Crossing the bridge into Georgetown the course turned right instead of left like the previous course.  Two years ago, the run through Georgetown was my favorite part of the race.  The course itself was packed, there were spectators rows deep, and there were 3 bands playing all within a few miles.  But this year, we turned right and started a long out and back section.  There were very few spectators and no bands playing music.

It was coming back on this section that I noticed my right shoe was a little lose.  Looking down, the laces were still tied, so I decided I wouldn’t stop to retie it unless it actually became untied.  That turned out to be a mistake, but we’ll get to that later.

It was about mile 11-12 they had placards each with a picture  of a service member KIA with their name on the side of the road.  One after another after another.  I had to stop looking at them because they made me choke up.  I got myself under control but after the placards were about 50 people on the side of the road, each holding an american flag.  Running past the flags my eyes filled with tears and I lost it.  It took me until the half to get myself back under control.

Up until this point I had been feeling great.  I may not have been breaking any speed records maintaining 11:30 – 12:00 pace, but I felt good and felt like I could maintain the pace for the whole race.  There was another water stop just past the half and I decided to walk for a few minutes.  That was when things started to unravel.  I started running again when I crossed the 14 mile mark and things just didn’t feel right.  My feet hurt and my right knee felt tight.  I figured it would go away after a few minutes, and the pain in my feet did, but the tightness in my knee soon turned to pain.  By mile 15 my knee hurt and I had to start walking a little.  Luckily I was able to keep up a run/walk until mile 20, but by then my knee hurt so much I simply couldn’t run anymore.  So I walked; past the people handing out Dixie cups of beer and past the donut hole food station.  I walked past the security guard who was kind enough to remind us we had signed up for this (not what I needed to hear at mile 24).  I walked across the starting line for the second time, climbed the final hill, started running when I saw the finish line, and finished the race.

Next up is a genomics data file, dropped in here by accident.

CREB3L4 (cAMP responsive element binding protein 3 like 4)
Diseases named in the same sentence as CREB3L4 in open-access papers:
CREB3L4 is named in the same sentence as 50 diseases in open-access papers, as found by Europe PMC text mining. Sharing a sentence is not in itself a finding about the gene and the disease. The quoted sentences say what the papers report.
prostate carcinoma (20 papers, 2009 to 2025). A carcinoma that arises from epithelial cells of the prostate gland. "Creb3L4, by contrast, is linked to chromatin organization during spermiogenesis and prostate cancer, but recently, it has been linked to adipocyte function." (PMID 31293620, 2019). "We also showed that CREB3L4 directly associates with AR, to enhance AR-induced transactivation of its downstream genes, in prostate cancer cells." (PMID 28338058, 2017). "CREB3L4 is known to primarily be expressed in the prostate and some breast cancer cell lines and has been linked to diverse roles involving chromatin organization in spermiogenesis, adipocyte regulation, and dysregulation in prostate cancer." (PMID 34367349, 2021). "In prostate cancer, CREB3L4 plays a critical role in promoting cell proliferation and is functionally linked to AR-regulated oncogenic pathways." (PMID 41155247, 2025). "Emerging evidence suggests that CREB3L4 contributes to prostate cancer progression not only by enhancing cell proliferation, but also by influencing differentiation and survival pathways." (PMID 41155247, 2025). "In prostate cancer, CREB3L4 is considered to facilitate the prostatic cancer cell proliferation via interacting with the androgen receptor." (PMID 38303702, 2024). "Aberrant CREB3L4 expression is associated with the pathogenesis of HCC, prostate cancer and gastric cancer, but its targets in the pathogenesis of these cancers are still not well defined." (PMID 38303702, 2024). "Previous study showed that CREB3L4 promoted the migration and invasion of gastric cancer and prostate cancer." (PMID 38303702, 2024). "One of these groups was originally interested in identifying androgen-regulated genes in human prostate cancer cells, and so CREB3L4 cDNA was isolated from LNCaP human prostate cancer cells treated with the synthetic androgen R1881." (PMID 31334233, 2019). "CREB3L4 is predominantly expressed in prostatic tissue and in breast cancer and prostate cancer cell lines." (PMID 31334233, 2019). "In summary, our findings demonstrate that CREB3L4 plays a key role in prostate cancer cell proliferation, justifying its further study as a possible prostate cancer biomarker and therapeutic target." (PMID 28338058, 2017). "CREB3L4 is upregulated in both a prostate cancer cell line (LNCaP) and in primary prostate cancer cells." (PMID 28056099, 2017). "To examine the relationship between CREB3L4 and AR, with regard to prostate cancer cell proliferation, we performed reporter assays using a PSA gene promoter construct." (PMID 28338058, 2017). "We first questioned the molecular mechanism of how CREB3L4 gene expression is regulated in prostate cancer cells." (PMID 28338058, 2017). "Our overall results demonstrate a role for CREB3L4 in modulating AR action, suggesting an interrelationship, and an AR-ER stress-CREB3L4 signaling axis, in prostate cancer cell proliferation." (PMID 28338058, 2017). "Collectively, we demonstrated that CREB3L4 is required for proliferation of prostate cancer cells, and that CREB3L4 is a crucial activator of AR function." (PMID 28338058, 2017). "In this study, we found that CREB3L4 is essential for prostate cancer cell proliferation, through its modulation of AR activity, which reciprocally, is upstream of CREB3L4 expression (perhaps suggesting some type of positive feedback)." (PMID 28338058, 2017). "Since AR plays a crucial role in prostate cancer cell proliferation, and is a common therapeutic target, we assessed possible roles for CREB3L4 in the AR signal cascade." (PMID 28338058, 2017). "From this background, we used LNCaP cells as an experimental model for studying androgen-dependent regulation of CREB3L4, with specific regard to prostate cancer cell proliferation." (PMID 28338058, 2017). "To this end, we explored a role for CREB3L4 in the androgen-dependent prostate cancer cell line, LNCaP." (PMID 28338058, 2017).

photo 6

After getting home after the race, I started to survey the damage.  Even though I had trained in the shoes I wore for the race, my feet still blistered.  A few days later I noticed one of my toenails had started to turn black.  Thinking back to mile 8, I should have just stopped the 30 seconds it would have taken to retie my shoes.

Now that the blisters have healed and my knee no longer hurts, it’s time to reevaluate my running shoes, my training, and what distances my body is really capable of completing.  As much as I’d like it to be, the marathon distance just isn’t for me.  So for now, my runs have been under 2 miles, I’ve started riding my bike again, and am focusing on fitness and strength rather than training for anything specific.

The 2013 Marine Corps Marathon may not have gone they way I hoped, I may not have PR’d, but I’m proud of myself for finishing the race, even when the going got tough.